Yogic Farming for All and No Meat

To celebrate the suggestion of environmental activists that the upcoming UN Rio+20 Conference should go vegetarian, I am taking my husband to a Brazilian meat buffet for Father’s Day. The Washington Post is touting this morning a “novel” sustainable development idea, “To fix the climate, take meat off the menu.” (Washington Post, June 17, 2012)

The writers of the Washington Post article found out that Rio +20 is “papersmart” and uses organic foods. Frances Kissling, activist, and Peter Singer, ethicist, believe organic alone is not enough since “organic cattle typically produce even more methane gas.” Ruminating animals are quite flatulent.

I have no problem with vegetarians although some look anemic with a waxy skin texture. However, as long as I can eat meat when I wish and vegetarians do not impose vegan or other nutritional values on me, I support their eating habits wholeheartedly. People should have the freedom to eat what they crave. I draw the line at cannibalism.

UN Food and Agriculture Organization (FAO) considers raising cattle and other animals for food to be a serious environmental global problem. (“Livestock’s Long Shadow, FAO, 2006)

To solve the problem of having to feed meat to an increased populace, if we reduce population growth through measures that UN would control, approve, and dictate, we would not have to double animal production from 60 billion to 120 billion by 2050, exacerbating the need for grain production.

Environmentalists in India have promoted “Sustainable Yogic Agriculture”. Four hundred farmers use plots with organic farming plus meditation, and claim more success than traditional farming with chemicals, or just organic farming. Preliminary finds include germination one-week early, greatest “soil microbial population,” and other rich soil components. I wonder how many times a week farmers have to meditate over the crops and how many people are required per acre?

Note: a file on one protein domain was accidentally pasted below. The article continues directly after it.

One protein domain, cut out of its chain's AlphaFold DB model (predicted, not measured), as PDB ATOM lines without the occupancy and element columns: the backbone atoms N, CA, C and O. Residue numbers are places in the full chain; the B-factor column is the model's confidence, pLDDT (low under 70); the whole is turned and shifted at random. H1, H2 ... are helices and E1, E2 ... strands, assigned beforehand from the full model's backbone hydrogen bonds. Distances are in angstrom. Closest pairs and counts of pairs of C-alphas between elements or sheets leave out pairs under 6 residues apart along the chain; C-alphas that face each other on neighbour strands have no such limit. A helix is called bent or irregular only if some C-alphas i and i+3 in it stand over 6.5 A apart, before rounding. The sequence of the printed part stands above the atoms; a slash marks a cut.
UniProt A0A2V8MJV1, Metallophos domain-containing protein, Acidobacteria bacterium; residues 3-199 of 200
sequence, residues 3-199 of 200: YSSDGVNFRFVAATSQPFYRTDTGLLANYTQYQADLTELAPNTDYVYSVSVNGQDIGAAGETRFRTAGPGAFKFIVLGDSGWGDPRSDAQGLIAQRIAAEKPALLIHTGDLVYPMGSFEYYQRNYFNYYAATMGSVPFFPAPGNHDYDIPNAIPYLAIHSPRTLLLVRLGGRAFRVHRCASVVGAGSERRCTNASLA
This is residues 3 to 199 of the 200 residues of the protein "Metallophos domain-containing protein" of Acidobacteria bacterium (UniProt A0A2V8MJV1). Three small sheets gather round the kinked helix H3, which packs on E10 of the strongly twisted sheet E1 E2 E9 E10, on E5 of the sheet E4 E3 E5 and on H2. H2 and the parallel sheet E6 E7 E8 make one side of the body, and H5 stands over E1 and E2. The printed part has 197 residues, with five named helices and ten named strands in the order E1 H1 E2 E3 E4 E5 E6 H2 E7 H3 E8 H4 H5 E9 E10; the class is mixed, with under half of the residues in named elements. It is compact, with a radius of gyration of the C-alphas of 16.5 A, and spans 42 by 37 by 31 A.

Today, June 17, 2012, Rio+20 Conference commences with the side event called “An Ethical Framework for Global Governance” held by Gorbachev’s Green Cross International, the Government of Mexico, the Institute for Sustainable Development, Russia, and the International Union for Conserving Nature – Commission on Environmental Law (IUCN CEL). Maurice Strong, the grandfather of green, is a featured speaker.

The discussion will focus on agreement of common ethical principles for global governance for sustainability. These ethical principles are exact replicas of Soviet values since Mikhail Gorbachev was the leader of the Soviet Union during formulation of “ecological imperatives.” Gorbachev became President of Green Cross International in December 1993 two years after he was deposed in August 1991 and the Soviet Union was dissolved in December 1991. (The Clarion)

For those of you who need a refresher course, Maurice Strong is one of the framers of UN Agenda 21, and global governance is a “framework of rules, institutions, and practices, created by people who subscribe to the philosophy that government should manage society by setting limits on the behavior of individuals, organizations, and companies.” (Henry Lamb, Founding Director, Freedom21, Inc.)

Rio+20 proposes a $1,300 green tax on United States and other countries which would be used for the Green Climate Fund, projected to have $100 billion a year to help poor countries that have been affected unjustly by the activities of rich capitalists. This “social justice” green tax on every foreign currency would not be levied on the European Union countries because their economies use the same currency, the euro. (Joel Gehrke, Beltway Confidential, June 13, 2012)

Starting in June 13-22, 2012, Rio+20 Conference will have 477 side events presented by non-governmental organizations (NGOs) with a penchant for taxpayer dollars obtained through the misrepresented not-for-profit status. The conference titled, “The Future We Want,” is the freedom-loving Americans worst nightmare.

The expected 50,000 attendees will discuss, evaluate, and manipulate Sustainable Development as a tool for global governance – control of private property, individual freedom, population size, world’s economy, and sovereignty under the guise of protecting the environment and the ignorant humanity from self-destruction.

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